A Virginia man will serve five years in prison without parole for the death of a pit bull that was tied to a fence, covered in lighter fluid and set on fire.
Richmond police announced Wednesday that the sentence was part of 20-year-old Jyahshua A. Hill’s plea agreement.
The dog was found at a park in February and treated by Richmond Animal Care and Control, which named him Tommie.
The shelter shared a picture showing Tommie covered in bandages and casts while snuggling a stuffed animal. He died just days later.
His case prompted widespread outrage and brought in donations for the city shelter.
The police department says Hill is also barred from owning or possessing animals for life. Animal control officers will periodically check at Hill’s address, once he’s released, to ensure that no pets are living there.
‘It’s a victory for animal rights activists and Tommie’s memory,’ prosecutor Denise Anderson said after the hearing Wednesday.
Hill was arrested in February and charged with felony animal cruelty and later released.
At the time he claimed that he ‘blacked out’ and flew into a fit of rage after the two-year-old dog bit his toddler daughter.
‘The dog attacked my daughter and I snapped. I did what I had to do to protect my kids from the dog,’ he told WTVR. ‘The dog was too vicious to be around other dogs.’
Hill said he’d owned the dog named Choo Choo for a few months before the incident, and claimed that it was not the first time the pet had attacked one of his family members.
Hill claims he blacked out because of his diagnosed schizophrenia and bipolar disorder and insists that he was not under the influence of drugs or alcohol at the time.
He admitted to taking the dog to Abner Clay Park with the express purpose of dousing him in lighter fluid and setting him on fire.
In court, Anderson said Hill’s torture of Tommie was caught on camera from the time Hill left his home and walked five blocks to Abner Clay Park.
‘He was dragging and jerking the dog by its leash,’ Anderson detailed in court. ‘He was yelling things like, ‘You’ll get yours.”
The video follows Hill to Abner Clay Park, where he poured lighter fluid on the dog and set him ablaze.
‘While the defendant fled on foot, the dog ran in circles trying to escape its agony,’ Anderson said.
Hill’s fingerprints were found on a discarded bottle of lighter fluid that was recovered by investigators.
‘This particular case is the epitome of cruelty,’ Anderson said after the hearing to Richmond.com. ‘If any case warranted five years, this is it.’
The charred pup was found clinging to life on February 10 by members of the Richmond Fire Department, who named him Tommie.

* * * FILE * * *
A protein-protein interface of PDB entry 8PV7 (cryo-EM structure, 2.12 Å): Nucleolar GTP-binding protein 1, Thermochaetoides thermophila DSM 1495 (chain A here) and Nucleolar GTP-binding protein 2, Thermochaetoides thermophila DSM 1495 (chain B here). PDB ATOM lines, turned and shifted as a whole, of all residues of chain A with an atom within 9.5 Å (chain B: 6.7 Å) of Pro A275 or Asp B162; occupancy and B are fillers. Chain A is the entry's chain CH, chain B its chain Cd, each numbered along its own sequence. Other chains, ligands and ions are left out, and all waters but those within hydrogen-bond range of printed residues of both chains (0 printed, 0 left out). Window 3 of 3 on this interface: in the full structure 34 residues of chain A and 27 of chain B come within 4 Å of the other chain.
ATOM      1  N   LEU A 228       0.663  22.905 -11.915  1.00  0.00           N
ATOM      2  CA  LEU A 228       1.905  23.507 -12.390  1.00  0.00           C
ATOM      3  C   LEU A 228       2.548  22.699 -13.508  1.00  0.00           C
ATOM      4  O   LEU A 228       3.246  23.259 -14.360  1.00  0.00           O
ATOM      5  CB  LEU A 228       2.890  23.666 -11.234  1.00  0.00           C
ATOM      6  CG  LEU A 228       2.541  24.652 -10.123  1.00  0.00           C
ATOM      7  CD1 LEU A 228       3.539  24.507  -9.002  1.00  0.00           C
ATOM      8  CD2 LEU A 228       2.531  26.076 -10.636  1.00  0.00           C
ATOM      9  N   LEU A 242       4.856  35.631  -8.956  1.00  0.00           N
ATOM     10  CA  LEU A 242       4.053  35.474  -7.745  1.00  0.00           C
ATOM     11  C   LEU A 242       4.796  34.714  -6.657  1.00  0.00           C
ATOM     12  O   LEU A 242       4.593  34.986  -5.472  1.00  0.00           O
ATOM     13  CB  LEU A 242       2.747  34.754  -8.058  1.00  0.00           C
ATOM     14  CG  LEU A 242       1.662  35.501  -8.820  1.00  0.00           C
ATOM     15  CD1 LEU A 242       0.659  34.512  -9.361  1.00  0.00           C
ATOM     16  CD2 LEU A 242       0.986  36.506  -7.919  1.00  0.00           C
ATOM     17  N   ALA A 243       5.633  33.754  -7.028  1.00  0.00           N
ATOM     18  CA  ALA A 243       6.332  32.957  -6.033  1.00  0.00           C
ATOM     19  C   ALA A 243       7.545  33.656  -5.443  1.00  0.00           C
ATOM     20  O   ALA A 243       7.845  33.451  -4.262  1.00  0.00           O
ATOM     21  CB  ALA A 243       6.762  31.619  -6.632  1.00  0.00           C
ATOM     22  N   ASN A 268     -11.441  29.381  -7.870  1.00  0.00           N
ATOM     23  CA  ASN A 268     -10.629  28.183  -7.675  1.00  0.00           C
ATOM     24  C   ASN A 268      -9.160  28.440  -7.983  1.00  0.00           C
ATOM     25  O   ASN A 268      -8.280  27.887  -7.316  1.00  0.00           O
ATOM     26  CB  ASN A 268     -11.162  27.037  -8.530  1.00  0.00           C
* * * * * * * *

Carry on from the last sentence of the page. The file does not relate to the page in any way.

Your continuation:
Tommie suffered burns over 40 percent of his body and required intravenous fluids and a feeding tube for nutrition.
The staff at Richmond Animal Care and Control posted regular updates on his condition, prompting a huge reaction from the community as a fund to cover Tommie’s medical costs reached over $25,000.
Sadly, the dog died five days later.
The money raised for Tommie has since been devoted to providing emergency care for other animals in need.
‘I know what I did was wrong, and I’m sorry cause I took it that far, but I did what I had to do to protect my kid,’ Hill said during a June hearing.
Hill’s wife, whose identity has been withheld because her family was receiving death threats, initially denied her husband’s involvement in the dog’s death but has since changed her tune.
‘Did he do it? Yeah, he did it,’ she said. ‘Why did he do it? To protect his daughter, to protect his family.’
Christie Peters, the Director of Richmond Animal Care and Control told 8News on Monday Tommie’s case of animal cruelty is the worst she had seen in her 15 years of working in the sector.
‘It’s the most evil, I would say, there’s an element of evil and a sadness that have overtaken all of the other cases we’ve dealt with,’ Peters said.
Speaking after the verdict was delivered, Peters said she hoped that the strong sentence would send a message.
‘Justice was served today,’ Peters said. ‘We don’t often get closure.’
‘We’re the voice for the animals. I think the voice was loud and clear today. I’m hopeful that people might think a little bit differently about things they may want to do in the state of Virginia to animals because we have really robust laws that allow us to prosecute in this manner.
‘I’m hopeful that it sends a message that we don’t play around, and that if you hurt an animal, we’ll find you,’ Peters said.
Public anger over the dog’s death prompted Virginia lawmakers to pass legislation dubbed ‘Tommie’s Law’, which made animal cruelty a felony in Virginia.
Prior to the legislation being passed, an animal had to die as a direct result of the torture or inhumane injury before a suspect faced a felony charge.
SOURCE: Daily Mail, Megan Sheets and James Gordon